bagm

Uggarde rojr was made anywhere between 1500BC to 500BC and it is 45 metres across (about 150 feet) by 8 meters high (about 25 feet) and was constructed by piling rocks that are a heavy load for just about any man and many would’ve a needed a few people to lift them. The really amazing thing is that Uggarde rojr is still here. It’s just so big and the stones are so heavy no one has bothered to mess with it.

Now I know that most of us don’t have so many friends or the power to compel others to erect such large and lasting memorials to us, so another kind of enduring memorial might be of some use to those of us with more modest means.

The skeppssättningar or stone ship burial is another type of memorial that has withstood the test of time. Made during the iron age  (from about 500BC to 400AD in northern Europe) in the outline of a boat with large stones that would need many people to move, stone ship burials range in size from a few metres long right up to a very egotistical 170 metres (about 500 feet) in length.

I think that a smaller skeppssättningar would be within the means of most of us. A few grand spent at a landscape supply, the rental of a small crane, an afternoon’s work of some capable friends and I think that most of us could get a durable memorial made to remind people in the future of the great person interred below. A few long lasting grave goods (pottery is always good) should also be added with the corpse so as to give the grave some interest to archaeologists in the future.

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The only thing that remains is some sort of inscription.

This would be the tricky and expensive part, but I think a deeply laser etched account of the life of the person interred, on a thick sheet (5mm or about 1/4 “) of stainless steel that has been hammered around the biggest stone (don’t bolt it into the stone because the expansion and contraction of  bolts will eventually help break down the stone) at the “bow” should do the trick.

A safety moment by Engogirl from the Vasamuseet in Stockholm, Sweden. 2011

My wife (Engogirl) is an engineer who works as a senior consultant in computational analysis. Engogirl tends to take photos of things that stimulate her thoughts rather than eye candy like me.  Below is is an e-mail that Engogirl sent to her co-wokers in Sydney.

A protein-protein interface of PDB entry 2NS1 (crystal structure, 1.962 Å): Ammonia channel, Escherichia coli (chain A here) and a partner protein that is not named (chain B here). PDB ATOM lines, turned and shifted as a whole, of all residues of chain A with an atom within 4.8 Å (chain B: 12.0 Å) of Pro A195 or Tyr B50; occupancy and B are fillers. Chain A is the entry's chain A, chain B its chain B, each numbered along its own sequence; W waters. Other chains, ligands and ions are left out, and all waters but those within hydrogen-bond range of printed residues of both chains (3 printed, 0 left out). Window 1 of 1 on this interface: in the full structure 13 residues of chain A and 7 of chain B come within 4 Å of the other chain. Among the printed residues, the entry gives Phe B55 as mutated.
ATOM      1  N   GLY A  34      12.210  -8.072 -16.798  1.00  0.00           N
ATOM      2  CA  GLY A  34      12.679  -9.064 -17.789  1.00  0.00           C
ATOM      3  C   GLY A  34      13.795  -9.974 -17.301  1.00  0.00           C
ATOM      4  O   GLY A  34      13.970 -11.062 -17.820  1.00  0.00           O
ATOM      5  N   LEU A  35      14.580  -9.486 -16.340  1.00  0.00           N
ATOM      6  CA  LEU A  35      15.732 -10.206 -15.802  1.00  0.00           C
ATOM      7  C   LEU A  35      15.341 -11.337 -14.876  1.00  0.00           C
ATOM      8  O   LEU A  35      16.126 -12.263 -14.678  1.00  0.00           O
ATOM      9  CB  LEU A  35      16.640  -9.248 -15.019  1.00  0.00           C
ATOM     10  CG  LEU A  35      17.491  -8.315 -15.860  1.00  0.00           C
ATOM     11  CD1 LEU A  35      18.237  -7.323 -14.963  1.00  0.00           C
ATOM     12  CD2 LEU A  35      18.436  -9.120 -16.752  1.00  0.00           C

Today’s safety moment comes to you from the Vasamuseet in Stockholm, Sweden.  This museum houses the 69m long warship ‘Vasa’, which was built for King Gustav II Adolf from 1626 to 1628, and was one of the most heavily armed warships of its time.

The attached photos show the actual warship viewed from the front port side,

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and a 1:10 scale model viewed from the stern.

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Ten minutes into the Vasa’s maiden voyage in 1628, a light breeze blew as the ship emerged from the lee of the city.  The sails filled, and the ship heeled suddenly to its port side, leaning so far over that water entered the open gun ports.  This caused the ship to further destabilise, and it quickly sank to the bottom of the harbour in 32m of water, with only the tops of the masts left showing.  There it stayed until 1961, when it was salvaged and found to be almost entirely intact.  The ship is now housed in the Vasamuseet. Of the estimated 150 people on board when it sank, at least 30 are thought to have perished.

So why did the ship sink?  Basically it was top-heavy.  When the ship heeled, the centre of gravity was so high that the result was an unstable load condition.  The heavy guns were too high above the waterline, too far from the ship centreline, and there was too little ballast in the hold below the waterline to lower the centre of gravity and provide a restoring moment.  This was further exacerbated by the gun ports being left open on the maiden voyage – contrary to usual practice.

What lessons can be learned?

1. Letting the client dictate the design as well as the function

The King had ordered the ship to be constructed with specific dimensions, and two gun decks with 48 heavy 24 pound cannons.  He ordered and approved the designs, but was not a shipbuilder.

2. Loss of key personnel

In the 1600s ships were built without any drawings.  The shipwrights used various rules of thumb to determine the measurements.  The Dutch shipwright Henrik Hybertsson was commissioned to build the warship, but he fell ill one year into the job, and died in the spring of 1627.  The ship was completed by his assistant, Henrik Jacobsson.  During the inquest following the sinking, Jacobsson claimed he just followed the instructions of Hybertsson.